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Roman Catholic doctrine teaches that Mary remained a virgin her entire life, even after marrying Joseph. It would seem that Joseph and Mary, at their betrothal, had likely expected to have, and anticipated having marital relations with each other in marriage.

So, according to Roman Catholic teaching, when and how did Mary and Joseph learn that marital relations would be denied them? Did they just never desire that, or did they specifically have to battle the temptation? It admittedly seems strange to me that this would be withheld from them.

Is it even right to say they were not supposed to have marital relations? Or should it be said that they never even desired that?

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Homer Simpson: A pregnant virgin? That's every man's worst nightmare! –  Affable Geek Apr 17 '13 at 14:20
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For many the miracle of the Virgin Birth is one thing, but lifelong abstinence from sexuality is impossible to accept. The lives of monastics and ascetics around the world and throughout history attest to the fact that it is possible. Sexual purity is only one of many challenges set for these spiritual warriors, and for many, perhaps most of them, it is not the greatest.

Mary’s Vow of virginity was before the Annunciation:

Two important facts are depicted in this verse. First, already at this moment:

Mary is a virgin betrothed to Joseph, meaning that she is at the first stage of Jewish marriage. She is truly married to Joseph but not yet living with him, for she has not arrived at the second stage of marriage known as the "coming together," when husband and wife typically would begin to live in the same house and consummate the marriage.

Second, Mary has been told by Gabriel that at some time in the future she will bear a son who will be the royal Son of David, the Messiah-King. Notice the future tense: "You will conceive in your womb and bear a son" (Lk. 1:31, emphasis added). So far, Gabriel gives no indication that the conception will take place right now or in the immediate future. In fact, the timetable is quite open-ended. Without giving any time specification, the angel simply informs Mary that she will conceive this child at some time in the future.

In this light, Mary’s question seems rather peculiar: ... If Mary is planning on consummating her marriage with Joseph in the near future, the answer to her question should be obvious. While she does not right now have the power to conceive a child (since she doesn’t yet "know" man sexually), if Mary intends to know Joseph after the coming together, then she evidently will be able to have a child at that point. Therefore, if Mary is planning on consummating her marriage with Joseph, her question ... simply does not make sense. (source)

This view has been held by theologians such as St. Augustine, St. Thomas Aquinas, and St. Bonaventure and even Martin Luther.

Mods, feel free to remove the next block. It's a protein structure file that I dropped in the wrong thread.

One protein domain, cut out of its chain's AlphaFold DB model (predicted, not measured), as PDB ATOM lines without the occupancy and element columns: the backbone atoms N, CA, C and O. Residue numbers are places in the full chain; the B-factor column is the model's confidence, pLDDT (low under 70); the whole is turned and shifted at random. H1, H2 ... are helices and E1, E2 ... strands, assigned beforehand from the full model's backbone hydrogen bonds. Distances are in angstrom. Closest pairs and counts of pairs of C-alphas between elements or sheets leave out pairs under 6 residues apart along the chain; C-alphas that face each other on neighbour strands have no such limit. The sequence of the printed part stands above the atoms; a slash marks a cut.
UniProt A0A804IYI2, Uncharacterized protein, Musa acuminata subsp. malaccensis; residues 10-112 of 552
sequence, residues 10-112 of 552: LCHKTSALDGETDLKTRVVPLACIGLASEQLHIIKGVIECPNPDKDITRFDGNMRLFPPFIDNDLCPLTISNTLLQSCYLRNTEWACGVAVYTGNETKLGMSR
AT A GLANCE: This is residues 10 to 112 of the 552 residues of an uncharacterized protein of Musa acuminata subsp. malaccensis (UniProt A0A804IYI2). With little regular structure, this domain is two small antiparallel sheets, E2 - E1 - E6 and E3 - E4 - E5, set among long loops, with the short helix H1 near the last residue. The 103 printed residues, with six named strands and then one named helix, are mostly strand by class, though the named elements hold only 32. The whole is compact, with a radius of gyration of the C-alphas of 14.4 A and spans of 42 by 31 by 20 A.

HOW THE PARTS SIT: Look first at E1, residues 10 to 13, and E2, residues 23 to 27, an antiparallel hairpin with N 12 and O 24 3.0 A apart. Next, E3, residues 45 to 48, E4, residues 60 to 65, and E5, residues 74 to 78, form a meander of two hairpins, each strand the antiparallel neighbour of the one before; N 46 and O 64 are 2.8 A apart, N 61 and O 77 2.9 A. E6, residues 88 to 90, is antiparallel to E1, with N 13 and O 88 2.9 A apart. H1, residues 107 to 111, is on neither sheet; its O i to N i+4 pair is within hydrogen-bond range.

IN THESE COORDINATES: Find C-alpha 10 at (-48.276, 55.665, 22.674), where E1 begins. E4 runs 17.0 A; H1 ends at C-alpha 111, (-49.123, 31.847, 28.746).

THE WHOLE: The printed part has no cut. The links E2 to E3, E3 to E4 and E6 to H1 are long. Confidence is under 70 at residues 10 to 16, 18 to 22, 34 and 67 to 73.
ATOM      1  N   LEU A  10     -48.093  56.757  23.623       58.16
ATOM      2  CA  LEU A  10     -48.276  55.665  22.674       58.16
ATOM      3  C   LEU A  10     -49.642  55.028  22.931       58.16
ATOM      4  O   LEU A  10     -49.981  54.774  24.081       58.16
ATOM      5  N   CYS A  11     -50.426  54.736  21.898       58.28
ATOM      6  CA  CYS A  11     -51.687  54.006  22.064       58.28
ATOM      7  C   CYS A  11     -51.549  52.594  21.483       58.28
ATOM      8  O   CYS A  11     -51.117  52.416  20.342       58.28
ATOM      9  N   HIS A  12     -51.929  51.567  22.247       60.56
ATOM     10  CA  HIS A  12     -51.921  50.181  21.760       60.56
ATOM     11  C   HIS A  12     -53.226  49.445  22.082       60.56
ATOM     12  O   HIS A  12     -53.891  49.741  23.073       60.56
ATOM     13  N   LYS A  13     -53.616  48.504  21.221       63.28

Luther wrote on the Virginity of Mary:

It is an article of faith that Mary is Mother of the Lord and still a virgin. ... Christ, we believe, came forth from a womb left perfectly intact. (Weimer's The Works of Luther, English translation by Pelikan, Concordia, St. Louis, v. 11, pp. 319-320; v. 6. p. 510.)

Luther also wrote on February 2, 1546 that Mary was "a virgin before the conception and birth, she remained a virgin also at the birth and after it."

Calvin also upheld the perpetual virginity of Mary, as did the Swiss reformer, Ulrich Zwingli, who wrote:

I firmly believe that Mary, according to the words of the gospel as a pure Virgin brought forth for us the Son of God and in childbirth and after childbirth forever remained a pure, intact Virgin. (Zwingli Opera, Corpus Reformatorum, Berlin, 1905, v. 1, p. 424.)

Zwingly wrote in January of 1528: "I speak of this in the holy Church of Zurich and in all my writings: I recognize Mary as ever virgin and holy."

Reason for the belief that Mary was virgin after the birth of Jesus:

Pope St. Siricius said that God the Father reserved the womb of the Blessed Mother solely for his only-begotten Son. St. Ambrose and St. Thomas Aquinas assigned a spiritual meaning to Ezekiel 44:2:

"Then said the LORD unto me; This gate shall be shut, it shall not be opened, and no man shall enter in by it; because the LORD, the God of Israel, hath entered in by it, therefore it shall be shut." (Ezekiel 44:2).

Mary is the gate, and Jesus was the only one to enter it. This has always been interpreted by the Fathers of the Church to be a typological reference to the Virgin Mary and the Incarnation. When we consider that God took flesh from the Virgin's womb, it is not difficult to imagine that this womb would remain virgin. The place where the saviour of this world was nourished was not to be used by any one else.:-- Base source.

Further reading here and this source: